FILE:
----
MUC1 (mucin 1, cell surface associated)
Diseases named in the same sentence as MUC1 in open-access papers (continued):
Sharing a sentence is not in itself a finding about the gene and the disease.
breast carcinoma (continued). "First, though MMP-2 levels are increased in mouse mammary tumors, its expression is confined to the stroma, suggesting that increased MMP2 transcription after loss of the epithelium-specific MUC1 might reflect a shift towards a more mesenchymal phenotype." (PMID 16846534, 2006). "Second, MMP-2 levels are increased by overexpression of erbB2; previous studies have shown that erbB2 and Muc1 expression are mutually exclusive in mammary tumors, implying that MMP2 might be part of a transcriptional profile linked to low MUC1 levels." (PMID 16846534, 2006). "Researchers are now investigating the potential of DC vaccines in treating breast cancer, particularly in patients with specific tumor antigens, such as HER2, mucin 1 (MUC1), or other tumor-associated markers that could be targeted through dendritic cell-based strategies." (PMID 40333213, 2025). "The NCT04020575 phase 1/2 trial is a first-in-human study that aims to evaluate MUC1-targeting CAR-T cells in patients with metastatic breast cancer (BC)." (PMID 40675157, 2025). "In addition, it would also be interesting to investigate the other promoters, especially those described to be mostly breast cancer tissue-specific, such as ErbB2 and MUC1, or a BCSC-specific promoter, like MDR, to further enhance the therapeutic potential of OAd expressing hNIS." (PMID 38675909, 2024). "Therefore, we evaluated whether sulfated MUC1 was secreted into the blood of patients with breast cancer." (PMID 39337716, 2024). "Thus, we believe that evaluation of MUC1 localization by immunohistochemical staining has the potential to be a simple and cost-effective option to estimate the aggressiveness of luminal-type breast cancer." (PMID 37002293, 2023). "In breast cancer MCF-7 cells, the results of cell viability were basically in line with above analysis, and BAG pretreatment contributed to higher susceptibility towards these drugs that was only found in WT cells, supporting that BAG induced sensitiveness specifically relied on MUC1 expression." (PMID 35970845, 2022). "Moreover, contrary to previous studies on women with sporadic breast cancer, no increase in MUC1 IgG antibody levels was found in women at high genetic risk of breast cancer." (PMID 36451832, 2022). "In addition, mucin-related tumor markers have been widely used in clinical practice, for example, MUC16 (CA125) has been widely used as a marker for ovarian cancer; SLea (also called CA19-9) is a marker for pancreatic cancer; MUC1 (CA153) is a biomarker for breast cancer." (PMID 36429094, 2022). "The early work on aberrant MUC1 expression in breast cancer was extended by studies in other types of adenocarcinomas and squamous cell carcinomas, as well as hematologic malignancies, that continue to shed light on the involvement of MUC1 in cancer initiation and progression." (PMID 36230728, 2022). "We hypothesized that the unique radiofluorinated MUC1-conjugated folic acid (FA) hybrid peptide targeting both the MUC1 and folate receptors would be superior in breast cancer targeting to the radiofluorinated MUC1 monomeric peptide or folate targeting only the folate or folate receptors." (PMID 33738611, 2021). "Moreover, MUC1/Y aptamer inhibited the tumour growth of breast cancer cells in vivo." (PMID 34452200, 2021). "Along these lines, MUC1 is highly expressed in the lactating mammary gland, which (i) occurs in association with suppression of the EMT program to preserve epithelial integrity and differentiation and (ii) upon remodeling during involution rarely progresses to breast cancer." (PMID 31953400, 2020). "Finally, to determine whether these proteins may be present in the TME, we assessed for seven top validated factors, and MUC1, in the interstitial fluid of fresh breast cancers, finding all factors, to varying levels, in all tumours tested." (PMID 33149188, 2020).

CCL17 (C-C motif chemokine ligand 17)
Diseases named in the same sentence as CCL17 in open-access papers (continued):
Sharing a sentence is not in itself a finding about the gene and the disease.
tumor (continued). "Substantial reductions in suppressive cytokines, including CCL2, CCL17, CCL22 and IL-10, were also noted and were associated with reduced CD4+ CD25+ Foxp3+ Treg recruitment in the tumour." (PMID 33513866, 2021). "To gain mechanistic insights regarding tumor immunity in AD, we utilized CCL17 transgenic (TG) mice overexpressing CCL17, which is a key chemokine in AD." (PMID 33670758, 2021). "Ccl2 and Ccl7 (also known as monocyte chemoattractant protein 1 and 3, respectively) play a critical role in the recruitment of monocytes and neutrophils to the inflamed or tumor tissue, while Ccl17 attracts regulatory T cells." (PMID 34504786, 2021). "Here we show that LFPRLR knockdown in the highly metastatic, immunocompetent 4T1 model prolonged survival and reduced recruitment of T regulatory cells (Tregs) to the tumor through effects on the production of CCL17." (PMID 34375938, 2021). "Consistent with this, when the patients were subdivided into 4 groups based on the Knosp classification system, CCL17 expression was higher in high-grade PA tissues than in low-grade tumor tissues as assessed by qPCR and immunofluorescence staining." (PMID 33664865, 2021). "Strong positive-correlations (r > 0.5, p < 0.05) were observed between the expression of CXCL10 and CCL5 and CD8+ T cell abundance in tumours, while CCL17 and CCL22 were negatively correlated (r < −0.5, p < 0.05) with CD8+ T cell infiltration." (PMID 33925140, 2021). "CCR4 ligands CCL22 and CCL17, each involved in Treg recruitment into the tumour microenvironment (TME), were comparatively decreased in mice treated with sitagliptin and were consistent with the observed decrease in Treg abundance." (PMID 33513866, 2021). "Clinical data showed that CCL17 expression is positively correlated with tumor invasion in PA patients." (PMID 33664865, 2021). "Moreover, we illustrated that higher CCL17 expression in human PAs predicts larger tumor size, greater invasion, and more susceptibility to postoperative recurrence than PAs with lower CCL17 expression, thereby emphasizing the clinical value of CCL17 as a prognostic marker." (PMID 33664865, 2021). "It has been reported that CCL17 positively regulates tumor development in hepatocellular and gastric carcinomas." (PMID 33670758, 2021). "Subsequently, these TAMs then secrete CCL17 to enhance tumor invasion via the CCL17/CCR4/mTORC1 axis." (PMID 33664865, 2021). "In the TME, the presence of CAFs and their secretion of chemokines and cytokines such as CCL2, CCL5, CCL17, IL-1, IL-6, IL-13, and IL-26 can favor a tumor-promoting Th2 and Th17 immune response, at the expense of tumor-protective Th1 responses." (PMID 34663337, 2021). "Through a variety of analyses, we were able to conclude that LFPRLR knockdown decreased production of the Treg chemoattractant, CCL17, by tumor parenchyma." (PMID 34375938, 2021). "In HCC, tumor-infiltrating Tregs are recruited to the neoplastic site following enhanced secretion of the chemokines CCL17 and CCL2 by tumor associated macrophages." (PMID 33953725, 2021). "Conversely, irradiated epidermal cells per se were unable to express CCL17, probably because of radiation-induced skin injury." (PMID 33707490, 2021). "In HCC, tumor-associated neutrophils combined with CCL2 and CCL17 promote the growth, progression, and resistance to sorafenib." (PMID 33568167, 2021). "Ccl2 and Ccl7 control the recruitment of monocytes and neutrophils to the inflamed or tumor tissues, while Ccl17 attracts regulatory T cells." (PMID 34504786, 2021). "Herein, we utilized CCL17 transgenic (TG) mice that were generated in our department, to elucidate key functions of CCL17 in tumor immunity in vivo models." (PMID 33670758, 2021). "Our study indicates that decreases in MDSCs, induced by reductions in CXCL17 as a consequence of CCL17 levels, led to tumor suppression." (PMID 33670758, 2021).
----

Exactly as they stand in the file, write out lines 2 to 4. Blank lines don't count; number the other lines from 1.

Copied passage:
Diseases named in the same sentence as MUC1 in open-access papers (continued):
Sharing a sentence is not in itself a finding about the gene and the disease.
breast carcinoma (continued). "First, though MMP-2 levels are increased in mouse mammary tumors, its expression is confined to the stroma, suggesting that increased MMP2 transcription after loss of the epithelium-specific MUC1 might reflect a shift towards a more mesenchymal phenotype." (PMID 16846534, 2006). "Second, MMP-2 levels are increased by overexpression of erbB2; previous studies have shown that erbB2 and Muc1 expression are mutually exclusive in mammary tumors, implying that MMP2 might be part of a transcriptional profile linked to low MUC1 levels." (PMID 16846534, 2006). "Researchers are now investigating the potential of DC vaccines in treating breast cancer, particularly in patients with specific tumor antigens, such as HER2, mucin 1 (MUC1), or other tumor-associated markers that could be targeted through dendritic cell-based strategies." (PMID 40333213, 2025). "The NCT04020575 phase 1/2 trial is a first-in-human study that aims to evaluate MUC1-targeting CAR-T cells in patients with metastatic breast cancer (BC)." (PMID 40675157, 2025). "In addition, it would also be interesting to investigate the other promoters, especially those described to be mostly breast cancer tissue-specific, such as ErbB2 and MUC1, or a BCSC-specific promoter, like MDR, to further enhance the therapeutic potential of OAd expressing hNIS." (PMID 38675909, 2024). "Therefore, we evaluated whether sulfated MUC1 was secreted into the blood of patients with breast cancer." (PMID 39337716, 2024). "Thus, we believe that evaluation of MUC1 localization by immunohistochemical staining has the potential to be a simple and cost-effective option to estimate the aggressiveness of luminal-type breast cancer." (PMID 37002293, 2023). "In breast cancer MCF-7 cells, the results of cell viability were basically in line with above analysis, and BAG pretreatment contributed to higher susceptibility towards these drugs that was only found in WT cells, supporting that BAG induced sensitiveness specifically relied on MUC1 expression." (PMID 35970845, 2022). "Moreover, contrary to previous studies on women with sporadic breast cancer, no increase in MUC1 IgG antibody levels was found in women at high genetic risk of breast cancer." (PMID 36451832, 2022). "In addition, mucin-related tumor markers have been widely used in clinical practice, for example, MUC16 (CA125) has been widely used as a marker for ovarian cancer; SLea (also called CA19-9) is a marker for pancreatic cancer; MUC1 (CA153) is a biomarker for breast cancer." (PMID 36429094, 2022). "The early work on aberrant MUC1 expression in breast cancer was extended by studies in other types of adenocarcinomas and squamous cell carcinomas, as well as hematologic malignancies, that continue to shed light on the involvement of MUC1 in cancer initiation and progression." (PMID 36230728, 2022). "We hypothesized that the unique radiofluorinated MUC1-conjugated folic acid (FA) hybrid peptide targeting both the MUC1 and folate receptors would be superior in breast cancer targeting to the radiofluorinated MUC1 monomeric peptide or folate targeting only the folate or folate receptors." (PMID 33738611, 2021). "Moreover, MUC1/Y aptamer inhibited the tumour growth of breast cancer cells in vivo." (PMID 34452200, 2021). "Along these lines, MUC1 is highly expressed in the lactating mammary gland, which (i) occurs in association with suppression of the EMT program to preserve epithelial integrity and differentiation and (ii) upon remodeling during involution rarely progresses to breast cancer." (PMID 31953400, 2020). "Finally, to determine whether these proteins may be present in the TME, we assessed for seven top validated factors, and MUC1, in the interstitial fluid of fresh breast cancers, finding all factors, to varying levels, in all tumours tested." (PMID 33149188, 2020).